If we had 10 times the hospitals we would be able to get on like normal, UK has been able to have 8 months of normality due to having a small bit better health care system as they haven't been as much overrun. (They have still been overrun and have huge waiting lists)


    I hope that the one thing we learn from this is to properly fund our health care systems otherwise to even get over the waiting lists its going to take a decade.



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  • Registered Users Posts: 132 ✭✭ lenny palmer


    This is it. For whatever reason the money spent every year in the hse does not seem to get the work done. There are only ff and fg to blame. They've been in charge for 100 years. If we had a proper health care system there would be less need for all these restrictions, we would have the capacity to look after covid patients and the people who need other medical care.



  • Registered Users Posts: 901 ✭✭✭ swampy353



    Might be useful to compare the death rates for covid v common causes of death e.g. cardiac disease or cancer. Based on the cso

    Saying 32% of deaths were cancer

    26% Cardio Vascular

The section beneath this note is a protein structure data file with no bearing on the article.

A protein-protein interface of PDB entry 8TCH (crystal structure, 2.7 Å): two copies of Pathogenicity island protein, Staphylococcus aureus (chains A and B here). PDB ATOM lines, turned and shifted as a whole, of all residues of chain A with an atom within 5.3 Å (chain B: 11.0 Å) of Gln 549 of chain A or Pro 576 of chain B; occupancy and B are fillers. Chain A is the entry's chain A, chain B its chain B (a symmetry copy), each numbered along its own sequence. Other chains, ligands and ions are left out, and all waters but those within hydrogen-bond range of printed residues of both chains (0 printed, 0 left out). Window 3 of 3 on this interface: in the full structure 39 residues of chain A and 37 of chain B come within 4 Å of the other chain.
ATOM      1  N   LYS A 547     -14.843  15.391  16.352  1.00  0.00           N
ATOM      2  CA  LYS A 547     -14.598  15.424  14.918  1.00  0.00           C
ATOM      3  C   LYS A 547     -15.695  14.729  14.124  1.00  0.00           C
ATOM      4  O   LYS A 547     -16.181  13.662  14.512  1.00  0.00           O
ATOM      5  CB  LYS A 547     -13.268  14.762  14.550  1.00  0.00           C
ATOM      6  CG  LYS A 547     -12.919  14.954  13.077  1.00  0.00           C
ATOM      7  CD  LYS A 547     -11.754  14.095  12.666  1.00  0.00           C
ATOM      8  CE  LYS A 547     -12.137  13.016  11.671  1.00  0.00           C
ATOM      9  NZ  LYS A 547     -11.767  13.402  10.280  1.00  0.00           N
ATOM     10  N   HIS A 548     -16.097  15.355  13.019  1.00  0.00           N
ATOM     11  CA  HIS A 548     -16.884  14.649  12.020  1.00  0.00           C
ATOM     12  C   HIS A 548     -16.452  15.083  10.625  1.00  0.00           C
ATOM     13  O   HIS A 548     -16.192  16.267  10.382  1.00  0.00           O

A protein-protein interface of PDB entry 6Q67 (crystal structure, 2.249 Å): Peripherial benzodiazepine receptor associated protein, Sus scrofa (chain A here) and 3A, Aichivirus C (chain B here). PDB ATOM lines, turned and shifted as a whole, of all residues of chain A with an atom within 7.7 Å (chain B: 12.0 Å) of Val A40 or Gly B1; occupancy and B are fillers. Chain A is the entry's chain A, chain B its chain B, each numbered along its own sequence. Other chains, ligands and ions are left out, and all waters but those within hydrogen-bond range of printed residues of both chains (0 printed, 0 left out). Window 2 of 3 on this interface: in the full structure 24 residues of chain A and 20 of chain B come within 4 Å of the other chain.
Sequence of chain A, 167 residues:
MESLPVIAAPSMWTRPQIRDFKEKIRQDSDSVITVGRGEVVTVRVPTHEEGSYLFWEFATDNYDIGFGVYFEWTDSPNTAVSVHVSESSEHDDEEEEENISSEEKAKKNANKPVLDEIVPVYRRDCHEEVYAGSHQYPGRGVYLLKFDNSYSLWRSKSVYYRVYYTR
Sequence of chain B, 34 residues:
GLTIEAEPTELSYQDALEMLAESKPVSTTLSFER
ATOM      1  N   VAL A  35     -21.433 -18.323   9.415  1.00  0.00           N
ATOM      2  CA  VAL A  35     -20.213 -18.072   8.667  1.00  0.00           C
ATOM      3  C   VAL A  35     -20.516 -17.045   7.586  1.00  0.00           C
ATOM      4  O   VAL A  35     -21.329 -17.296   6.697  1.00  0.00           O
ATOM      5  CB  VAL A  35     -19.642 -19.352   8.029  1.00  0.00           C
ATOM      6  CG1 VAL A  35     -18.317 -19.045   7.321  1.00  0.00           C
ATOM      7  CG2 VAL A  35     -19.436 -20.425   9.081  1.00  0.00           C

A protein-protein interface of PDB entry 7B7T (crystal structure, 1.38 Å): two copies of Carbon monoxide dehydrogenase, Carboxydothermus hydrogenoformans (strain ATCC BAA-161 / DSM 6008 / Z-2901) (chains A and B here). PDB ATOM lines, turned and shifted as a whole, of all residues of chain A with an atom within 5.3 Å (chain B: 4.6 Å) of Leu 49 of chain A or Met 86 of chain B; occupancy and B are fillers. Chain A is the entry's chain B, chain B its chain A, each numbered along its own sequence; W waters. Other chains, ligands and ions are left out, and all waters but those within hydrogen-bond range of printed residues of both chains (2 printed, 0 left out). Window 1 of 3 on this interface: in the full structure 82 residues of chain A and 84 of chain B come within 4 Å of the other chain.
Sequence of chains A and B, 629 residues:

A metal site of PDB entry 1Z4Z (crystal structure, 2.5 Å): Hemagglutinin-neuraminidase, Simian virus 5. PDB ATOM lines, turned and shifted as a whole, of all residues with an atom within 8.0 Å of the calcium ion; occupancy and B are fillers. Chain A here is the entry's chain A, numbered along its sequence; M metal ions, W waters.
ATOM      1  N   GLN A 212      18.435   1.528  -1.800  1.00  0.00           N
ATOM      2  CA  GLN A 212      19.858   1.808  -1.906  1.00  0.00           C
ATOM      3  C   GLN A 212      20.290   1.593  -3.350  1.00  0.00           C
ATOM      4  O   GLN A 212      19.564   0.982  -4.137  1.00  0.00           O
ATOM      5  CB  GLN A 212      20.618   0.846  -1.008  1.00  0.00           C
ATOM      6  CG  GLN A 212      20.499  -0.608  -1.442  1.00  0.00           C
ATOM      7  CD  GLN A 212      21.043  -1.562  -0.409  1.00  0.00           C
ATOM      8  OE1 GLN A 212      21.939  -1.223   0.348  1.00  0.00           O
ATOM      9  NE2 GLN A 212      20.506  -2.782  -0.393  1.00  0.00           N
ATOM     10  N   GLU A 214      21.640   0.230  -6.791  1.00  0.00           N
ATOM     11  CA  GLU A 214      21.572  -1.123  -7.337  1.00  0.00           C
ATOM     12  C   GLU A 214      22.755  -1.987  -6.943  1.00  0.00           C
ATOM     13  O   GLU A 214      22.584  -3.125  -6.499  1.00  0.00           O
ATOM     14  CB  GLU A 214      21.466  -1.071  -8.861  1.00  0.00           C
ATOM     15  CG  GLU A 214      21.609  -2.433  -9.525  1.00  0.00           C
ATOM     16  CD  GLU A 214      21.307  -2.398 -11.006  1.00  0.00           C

10% Respiratory

    6.5% Covid

    You're 5 times more like to die from Covid then you are to have a fatal accident

    In terms of hospitalisation, check out this pre print study https://www.medrxiv.org/content/10.1101/2021.08.27.21262356v1

    Having skimmed and read the conclusion, its saying that unvaccinated are 17 times more likely to be hospitalised then the vaccinated.

    I find why I am talking to people about death rates etc, if you take it out of the abstract 1% and convert it to something thats easier to understand e.g. if Ireland has a population of 4.9million people, with 1% death rate, that equates to 49k people dead

    At this point, if someone has decided that covid is not a thing, then I really dont know what you can say to move their mindset. A lot of these people wont accept evidence from "reliable sources" as they have been so brainwashed with misinformation from tinfoil hat wearing crack pots. Unfortunately a mindset shift only comes when they are directly affected by it.



  • Registered Users Posts: 4,848 ✭✭✭ Cianos


    Thank you. What I'm hoping to get is something like number of hospitalisations per 1000 confirmed cases amongst vaccinated, and number of hospitalisations per 1000 cases amongst unvaccinated.

    I agree it's best to illustrate through applicable numbers instead of abstract %s etc.

    Thanks again